Foodies will be delighted at Fort Worth’s two food truck parks. With a rotating selection of trucks, the Clearfork Food Park and Fort Worth Food Park both offer some of the city’s best eats. Across from the Fort Worth Zoo, Clearfork’s waterfront location, live music and dog-friendly policy keep it a laid-back spot for food seven days a week. The picnic tables and string lights surround local favorites such as Ssahm BBQ, which serves Korean tacos and kimchee fries. Both Clearfork and Fort Worth Food Park include a permanent ‘cantina’ serving beer and wine. The all-day $10 bottomless mimosas on Sundays at FWFP entice eaters to its location west of downtown. Good for happy hours and grabbing a quality bite to eat, FWFP is open Thursday-Sunday.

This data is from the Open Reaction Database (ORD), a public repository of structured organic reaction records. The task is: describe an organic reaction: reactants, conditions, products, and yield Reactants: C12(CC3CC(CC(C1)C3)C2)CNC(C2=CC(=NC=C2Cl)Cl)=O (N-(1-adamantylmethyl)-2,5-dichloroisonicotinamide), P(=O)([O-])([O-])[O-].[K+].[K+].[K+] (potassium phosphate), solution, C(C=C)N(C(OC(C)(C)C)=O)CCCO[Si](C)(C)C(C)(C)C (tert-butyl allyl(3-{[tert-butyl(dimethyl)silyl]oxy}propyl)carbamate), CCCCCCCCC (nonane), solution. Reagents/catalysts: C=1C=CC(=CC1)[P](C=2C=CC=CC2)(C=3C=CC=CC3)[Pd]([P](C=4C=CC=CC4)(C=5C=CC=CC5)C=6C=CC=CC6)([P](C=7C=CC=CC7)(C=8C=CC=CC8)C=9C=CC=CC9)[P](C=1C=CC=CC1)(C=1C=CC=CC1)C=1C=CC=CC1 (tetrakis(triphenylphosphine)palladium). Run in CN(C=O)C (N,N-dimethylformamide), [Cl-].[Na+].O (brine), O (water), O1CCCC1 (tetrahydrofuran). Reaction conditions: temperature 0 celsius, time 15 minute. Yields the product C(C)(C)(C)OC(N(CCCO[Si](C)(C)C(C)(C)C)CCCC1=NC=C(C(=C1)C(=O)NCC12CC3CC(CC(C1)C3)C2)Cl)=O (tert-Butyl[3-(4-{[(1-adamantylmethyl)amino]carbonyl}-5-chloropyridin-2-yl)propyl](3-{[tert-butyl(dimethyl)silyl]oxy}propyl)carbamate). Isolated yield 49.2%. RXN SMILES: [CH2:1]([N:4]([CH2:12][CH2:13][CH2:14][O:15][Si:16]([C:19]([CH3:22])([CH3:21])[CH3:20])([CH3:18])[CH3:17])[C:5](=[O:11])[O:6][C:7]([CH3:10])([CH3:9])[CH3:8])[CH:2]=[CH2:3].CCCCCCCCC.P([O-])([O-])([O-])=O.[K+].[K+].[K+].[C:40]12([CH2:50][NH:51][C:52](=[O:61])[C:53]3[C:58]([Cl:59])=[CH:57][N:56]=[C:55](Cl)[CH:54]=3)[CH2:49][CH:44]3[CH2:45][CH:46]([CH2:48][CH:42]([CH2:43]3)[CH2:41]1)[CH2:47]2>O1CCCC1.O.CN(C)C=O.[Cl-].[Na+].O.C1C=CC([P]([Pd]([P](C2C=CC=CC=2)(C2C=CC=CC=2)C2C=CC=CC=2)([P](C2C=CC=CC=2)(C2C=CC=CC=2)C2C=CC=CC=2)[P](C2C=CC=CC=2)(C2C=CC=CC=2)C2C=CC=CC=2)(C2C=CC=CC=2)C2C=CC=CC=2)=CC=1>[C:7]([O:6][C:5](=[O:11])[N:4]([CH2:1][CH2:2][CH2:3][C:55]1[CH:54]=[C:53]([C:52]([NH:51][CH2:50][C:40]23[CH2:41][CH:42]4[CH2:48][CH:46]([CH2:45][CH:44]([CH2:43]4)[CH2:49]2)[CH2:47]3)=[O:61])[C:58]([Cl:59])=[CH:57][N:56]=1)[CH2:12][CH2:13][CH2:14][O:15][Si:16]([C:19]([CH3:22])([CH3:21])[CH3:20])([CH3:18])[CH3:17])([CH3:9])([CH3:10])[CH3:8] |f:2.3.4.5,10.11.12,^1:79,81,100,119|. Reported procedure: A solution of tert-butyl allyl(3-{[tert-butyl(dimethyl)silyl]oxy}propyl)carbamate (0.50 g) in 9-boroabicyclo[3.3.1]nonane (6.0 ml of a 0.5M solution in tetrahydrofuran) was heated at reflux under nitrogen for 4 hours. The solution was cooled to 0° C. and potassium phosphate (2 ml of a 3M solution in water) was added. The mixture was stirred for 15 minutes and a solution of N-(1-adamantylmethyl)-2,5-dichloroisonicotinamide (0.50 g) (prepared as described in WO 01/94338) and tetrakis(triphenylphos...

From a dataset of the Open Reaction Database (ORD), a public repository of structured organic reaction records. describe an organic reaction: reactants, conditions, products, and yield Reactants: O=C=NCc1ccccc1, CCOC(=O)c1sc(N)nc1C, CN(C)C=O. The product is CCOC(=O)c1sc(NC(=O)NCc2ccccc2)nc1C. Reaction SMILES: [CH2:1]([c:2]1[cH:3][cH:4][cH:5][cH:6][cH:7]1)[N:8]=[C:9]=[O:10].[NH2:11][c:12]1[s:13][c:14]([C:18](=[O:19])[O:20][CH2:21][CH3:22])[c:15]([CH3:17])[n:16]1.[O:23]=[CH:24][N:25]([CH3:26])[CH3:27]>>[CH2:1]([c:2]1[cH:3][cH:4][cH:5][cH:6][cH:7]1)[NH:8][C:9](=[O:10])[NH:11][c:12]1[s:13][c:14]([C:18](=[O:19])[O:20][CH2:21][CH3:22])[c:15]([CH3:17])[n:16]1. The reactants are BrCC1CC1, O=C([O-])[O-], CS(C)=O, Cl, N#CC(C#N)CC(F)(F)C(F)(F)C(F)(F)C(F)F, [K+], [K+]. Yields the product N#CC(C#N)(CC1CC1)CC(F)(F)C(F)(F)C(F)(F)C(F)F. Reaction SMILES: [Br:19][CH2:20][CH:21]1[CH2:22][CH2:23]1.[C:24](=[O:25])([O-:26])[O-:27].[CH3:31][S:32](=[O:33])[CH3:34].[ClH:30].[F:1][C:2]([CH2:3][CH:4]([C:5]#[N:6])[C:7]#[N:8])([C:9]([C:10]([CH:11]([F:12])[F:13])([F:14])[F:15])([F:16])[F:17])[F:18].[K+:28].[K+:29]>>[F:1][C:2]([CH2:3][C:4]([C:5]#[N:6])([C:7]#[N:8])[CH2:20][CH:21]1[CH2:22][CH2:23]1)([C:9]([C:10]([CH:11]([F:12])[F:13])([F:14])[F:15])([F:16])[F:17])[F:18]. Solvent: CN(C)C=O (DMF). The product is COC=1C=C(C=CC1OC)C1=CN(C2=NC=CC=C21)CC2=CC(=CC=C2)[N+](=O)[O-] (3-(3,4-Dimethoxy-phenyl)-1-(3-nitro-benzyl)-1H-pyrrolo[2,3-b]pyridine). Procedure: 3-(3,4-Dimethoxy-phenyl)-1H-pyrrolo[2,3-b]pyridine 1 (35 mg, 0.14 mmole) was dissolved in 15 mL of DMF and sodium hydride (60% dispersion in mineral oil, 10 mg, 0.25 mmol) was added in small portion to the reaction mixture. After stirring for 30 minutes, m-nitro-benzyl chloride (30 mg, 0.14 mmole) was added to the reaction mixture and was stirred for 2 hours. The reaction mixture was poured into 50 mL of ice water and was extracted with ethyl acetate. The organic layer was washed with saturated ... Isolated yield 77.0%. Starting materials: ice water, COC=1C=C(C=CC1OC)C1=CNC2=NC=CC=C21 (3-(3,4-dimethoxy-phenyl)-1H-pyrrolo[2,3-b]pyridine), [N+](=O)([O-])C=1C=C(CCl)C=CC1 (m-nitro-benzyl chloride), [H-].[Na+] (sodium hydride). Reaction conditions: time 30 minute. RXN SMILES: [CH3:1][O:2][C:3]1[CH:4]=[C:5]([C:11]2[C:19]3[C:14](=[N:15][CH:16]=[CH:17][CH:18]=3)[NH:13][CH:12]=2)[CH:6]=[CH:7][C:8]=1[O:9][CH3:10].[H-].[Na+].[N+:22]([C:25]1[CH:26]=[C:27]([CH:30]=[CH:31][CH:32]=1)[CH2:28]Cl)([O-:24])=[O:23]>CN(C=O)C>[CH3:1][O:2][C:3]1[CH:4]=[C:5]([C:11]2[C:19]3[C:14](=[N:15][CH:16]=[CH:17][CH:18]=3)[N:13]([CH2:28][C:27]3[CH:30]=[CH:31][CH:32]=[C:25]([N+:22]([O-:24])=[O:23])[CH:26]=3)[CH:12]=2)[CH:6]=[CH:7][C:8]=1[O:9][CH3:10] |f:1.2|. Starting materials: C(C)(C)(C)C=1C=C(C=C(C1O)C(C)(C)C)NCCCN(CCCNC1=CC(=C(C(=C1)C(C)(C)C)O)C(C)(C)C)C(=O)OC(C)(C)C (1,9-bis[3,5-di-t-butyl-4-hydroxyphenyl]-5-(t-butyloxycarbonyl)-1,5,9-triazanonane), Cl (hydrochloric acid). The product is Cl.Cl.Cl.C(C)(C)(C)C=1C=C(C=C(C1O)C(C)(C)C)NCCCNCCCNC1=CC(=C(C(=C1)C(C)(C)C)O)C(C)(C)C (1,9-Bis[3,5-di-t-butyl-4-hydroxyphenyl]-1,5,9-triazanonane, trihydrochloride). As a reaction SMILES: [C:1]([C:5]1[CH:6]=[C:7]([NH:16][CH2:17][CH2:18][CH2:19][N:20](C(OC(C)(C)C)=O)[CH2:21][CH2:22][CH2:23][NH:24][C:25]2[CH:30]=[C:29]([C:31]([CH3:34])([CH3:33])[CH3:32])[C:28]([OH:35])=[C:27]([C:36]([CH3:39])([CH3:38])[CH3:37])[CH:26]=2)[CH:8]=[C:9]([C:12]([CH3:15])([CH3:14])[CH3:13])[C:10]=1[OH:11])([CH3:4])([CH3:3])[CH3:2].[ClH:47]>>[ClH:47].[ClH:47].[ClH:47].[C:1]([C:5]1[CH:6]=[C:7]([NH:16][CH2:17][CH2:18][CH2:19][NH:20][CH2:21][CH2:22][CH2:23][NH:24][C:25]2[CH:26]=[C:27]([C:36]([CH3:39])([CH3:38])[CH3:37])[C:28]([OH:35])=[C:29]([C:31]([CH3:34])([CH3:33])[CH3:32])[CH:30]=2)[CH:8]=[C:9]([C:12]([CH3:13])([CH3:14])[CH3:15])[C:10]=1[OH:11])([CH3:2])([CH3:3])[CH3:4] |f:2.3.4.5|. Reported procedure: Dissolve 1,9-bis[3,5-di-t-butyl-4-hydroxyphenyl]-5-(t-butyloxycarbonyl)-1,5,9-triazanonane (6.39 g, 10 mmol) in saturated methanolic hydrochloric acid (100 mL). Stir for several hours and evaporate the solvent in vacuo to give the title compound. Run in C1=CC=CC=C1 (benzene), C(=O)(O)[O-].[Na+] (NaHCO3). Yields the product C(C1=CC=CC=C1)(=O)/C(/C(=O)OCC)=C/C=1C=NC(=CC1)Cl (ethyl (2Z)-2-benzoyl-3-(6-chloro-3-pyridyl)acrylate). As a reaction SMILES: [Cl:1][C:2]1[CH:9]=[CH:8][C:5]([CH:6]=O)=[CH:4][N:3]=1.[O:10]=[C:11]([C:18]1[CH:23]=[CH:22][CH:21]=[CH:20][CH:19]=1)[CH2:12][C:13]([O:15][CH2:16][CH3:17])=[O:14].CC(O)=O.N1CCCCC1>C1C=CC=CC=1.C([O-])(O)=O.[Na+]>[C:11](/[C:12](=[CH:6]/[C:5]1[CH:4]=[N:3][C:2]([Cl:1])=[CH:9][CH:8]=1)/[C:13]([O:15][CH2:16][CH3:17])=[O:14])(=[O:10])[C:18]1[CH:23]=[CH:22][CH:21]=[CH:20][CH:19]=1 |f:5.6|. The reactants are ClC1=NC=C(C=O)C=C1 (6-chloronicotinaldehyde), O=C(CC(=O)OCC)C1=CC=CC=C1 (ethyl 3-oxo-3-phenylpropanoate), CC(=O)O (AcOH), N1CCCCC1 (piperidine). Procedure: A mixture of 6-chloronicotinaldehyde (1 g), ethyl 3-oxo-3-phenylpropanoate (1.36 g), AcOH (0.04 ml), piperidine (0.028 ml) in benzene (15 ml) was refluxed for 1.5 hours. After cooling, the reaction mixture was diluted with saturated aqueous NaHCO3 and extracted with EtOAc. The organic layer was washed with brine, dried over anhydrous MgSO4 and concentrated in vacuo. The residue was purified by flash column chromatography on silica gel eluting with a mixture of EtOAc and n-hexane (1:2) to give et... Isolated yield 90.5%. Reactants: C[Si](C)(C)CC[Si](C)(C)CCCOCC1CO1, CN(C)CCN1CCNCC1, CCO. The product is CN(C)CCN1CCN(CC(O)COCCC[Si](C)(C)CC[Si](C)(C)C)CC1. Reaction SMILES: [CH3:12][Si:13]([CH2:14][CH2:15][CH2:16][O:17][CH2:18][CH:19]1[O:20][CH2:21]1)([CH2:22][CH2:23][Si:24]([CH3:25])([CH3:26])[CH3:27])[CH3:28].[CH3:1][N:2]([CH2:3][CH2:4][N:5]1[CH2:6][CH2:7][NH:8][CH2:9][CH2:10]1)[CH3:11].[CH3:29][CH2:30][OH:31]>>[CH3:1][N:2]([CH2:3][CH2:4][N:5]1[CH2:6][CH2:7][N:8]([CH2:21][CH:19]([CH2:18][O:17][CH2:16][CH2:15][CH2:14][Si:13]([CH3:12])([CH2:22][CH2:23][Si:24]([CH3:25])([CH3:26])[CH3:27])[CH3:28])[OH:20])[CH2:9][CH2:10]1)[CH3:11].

Fort Worth’s Panther Island is an ideal setting for an outdoor movie, something viewers soon realize as they settle down to watch one of Coyote’s four screens with the downtown skyline in the background. Live music and food trucks on the weekends, as well as a concession stand serving beer, burgers and sandwiches, reintroduced the city to the dying art of the drive-in in 2011. Double features of new releases have skyrocketed Coyote’s popularity. Some months offer a $5 ticket, encouraging residents to pile into cars or sit in lawn chairs to attend a show. Enjoy Fort Worth’s now foremost movie destination. Coyote Drive-In, 223 NE 4th St, Fort Worth, TX, USALuke Reppe